• While the evaluation functions here are obtained by multiplying a quadratic function that passes through (0, 0) and (λpeak, 1) by the coefficient α1, various other evaluation functions can be set as long as the evaluation functions are convex functions. In an extreme case, a hand-drawn evaluation function may be set.
  • An experiment of the load balancing in the data center which is illustrated in FIG. 1 has been conducted with the use of the evaluation functions described above. Each server has the function block of the invention of this application which is illustrated in FIG. 2 as a built-in component, and solves the activation/shutdown problem and the optimization problem while checking an evaluation function set to itself and the situation of another server connected to itself. Every server in this experiment is connected so that a difference between overall requests (demand) and the overall workload of the system at present which is necessary for demand-supply balancing can be monitored. In the case where connecting every server is a trouble, a part capable of monitoring a difference between demand and supply and informing each server of the difference may be set at the input.
  • Coefficients K1, K2, and the like for determining load balancing have been set suitably. The total count of servers is 1,000. The servers do not have homogeneous performance, and a larger a, has been set to a server having higher performance.
  • FIGS. 7A and 7B show first experiment results. The axis of abscissa represents time in each of the graphs. The axis of ordinate in FIG. 7A represents the overall effective response/throughput of the system. The axis of ordinate in FIG. 7B represents the count of servers (resources) that are active. The system has at first been run in a manner that puts importance on response by setting λpeak rather small. Thereafter, λpeak has been reset so as to have a rather large value at a time point where “THROUGHPUT IS VALUED MORE” is written in the drawing. It has then been confirmed that the system has autonomously set about changing its operation toward a direction in which response is valued more. The active servers have been adjusted appropriately as well, and the effectiveness of the invention of this application has been confirmed.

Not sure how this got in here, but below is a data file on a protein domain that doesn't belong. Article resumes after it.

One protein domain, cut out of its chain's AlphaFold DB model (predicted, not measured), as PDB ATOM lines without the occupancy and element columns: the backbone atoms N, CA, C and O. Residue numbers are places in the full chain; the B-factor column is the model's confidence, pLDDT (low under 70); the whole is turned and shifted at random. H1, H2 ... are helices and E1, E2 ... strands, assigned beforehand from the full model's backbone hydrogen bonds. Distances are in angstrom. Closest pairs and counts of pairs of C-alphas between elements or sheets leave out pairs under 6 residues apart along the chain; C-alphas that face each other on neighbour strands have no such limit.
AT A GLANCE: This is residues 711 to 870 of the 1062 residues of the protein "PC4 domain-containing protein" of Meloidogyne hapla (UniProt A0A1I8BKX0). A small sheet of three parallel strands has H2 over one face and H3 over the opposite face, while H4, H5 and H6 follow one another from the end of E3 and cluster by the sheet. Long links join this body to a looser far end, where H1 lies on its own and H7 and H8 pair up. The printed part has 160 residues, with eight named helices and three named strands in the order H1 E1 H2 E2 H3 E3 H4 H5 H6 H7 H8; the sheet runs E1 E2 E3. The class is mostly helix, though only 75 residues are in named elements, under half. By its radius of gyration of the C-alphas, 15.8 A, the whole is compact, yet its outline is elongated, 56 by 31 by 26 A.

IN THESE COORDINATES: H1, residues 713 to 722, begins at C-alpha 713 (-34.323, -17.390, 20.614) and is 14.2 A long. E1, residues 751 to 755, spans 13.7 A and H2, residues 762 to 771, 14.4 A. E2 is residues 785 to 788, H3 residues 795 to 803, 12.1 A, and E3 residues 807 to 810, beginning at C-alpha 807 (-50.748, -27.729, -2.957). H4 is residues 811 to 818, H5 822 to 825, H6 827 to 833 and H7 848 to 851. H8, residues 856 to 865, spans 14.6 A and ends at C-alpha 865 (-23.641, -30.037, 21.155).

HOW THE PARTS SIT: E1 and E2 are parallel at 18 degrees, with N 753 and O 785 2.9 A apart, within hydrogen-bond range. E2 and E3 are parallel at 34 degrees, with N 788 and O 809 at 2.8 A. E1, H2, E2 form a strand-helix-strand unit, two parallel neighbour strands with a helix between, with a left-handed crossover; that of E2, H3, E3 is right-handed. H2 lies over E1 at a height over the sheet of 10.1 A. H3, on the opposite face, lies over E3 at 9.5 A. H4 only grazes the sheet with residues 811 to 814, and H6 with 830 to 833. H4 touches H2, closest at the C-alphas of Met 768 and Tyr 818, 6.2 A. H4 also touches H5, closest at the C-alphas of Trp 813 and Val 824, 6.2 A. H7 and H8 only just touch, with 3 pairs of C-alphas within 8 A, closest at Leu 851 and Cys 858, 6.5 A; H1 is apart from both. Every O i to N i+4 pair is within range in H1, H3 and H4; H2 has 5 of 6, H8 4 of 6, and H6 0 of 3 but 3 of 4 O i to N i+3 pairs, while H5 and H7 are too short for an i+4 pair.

• FIGS. 8A and 8B show second experiment results. The axis of abscissa represents time in each of the graphs. The axis of ordinate in FIG. 8A represents the overall effective response/throughput of the system. The axis of ordinate in FIG. 8B represents the count of servers (resources) that are active. In the middle of running the system with λpeak set to a certain value, ten percent of the servers have been shut down artificially (portions of the drawings that are indicated by the arrows and where “FAILURE OCCURRED” is written). It can be seen that the throughput/response performance temporarily drops but recovers autonomously. Because the servers have heterogeneous performance instead of homogeneous performance, the count of servers that are in use after the autonomous recovery have changed from before the artificial shutting down of the servers. This indicates that the activation/shutdown problem has been solved truly autonomously. The effectiveness of the invention of this application concerning robustness against failures has been confirmed.
  • FIGS. 9A and 9B show third experiment results. The axis of abscissa represents time in each of the graphs. The axis of ordinate in FIG. 9A represents the overall effective response/throughput of the system. The axis of ordinate in FIG. 9B represents the count of servers (resources) that are active. In the middle of running the system with λpeak set to a certain value, a hundred servers have been added artificially (portions of the drawings that are indicated by the arrows and where “SERVERS ADDED” is written). As a result, the system has autonomously activated/shut down the servers including the added servers, and have settled into a stable state without changes in throughput/response performance. This indicates that the system is scalable and means that there is no need to change programs or processing when resources are added or removed. This is a very useful characteristic and the effectiveness of the invention of this application has been confirmed.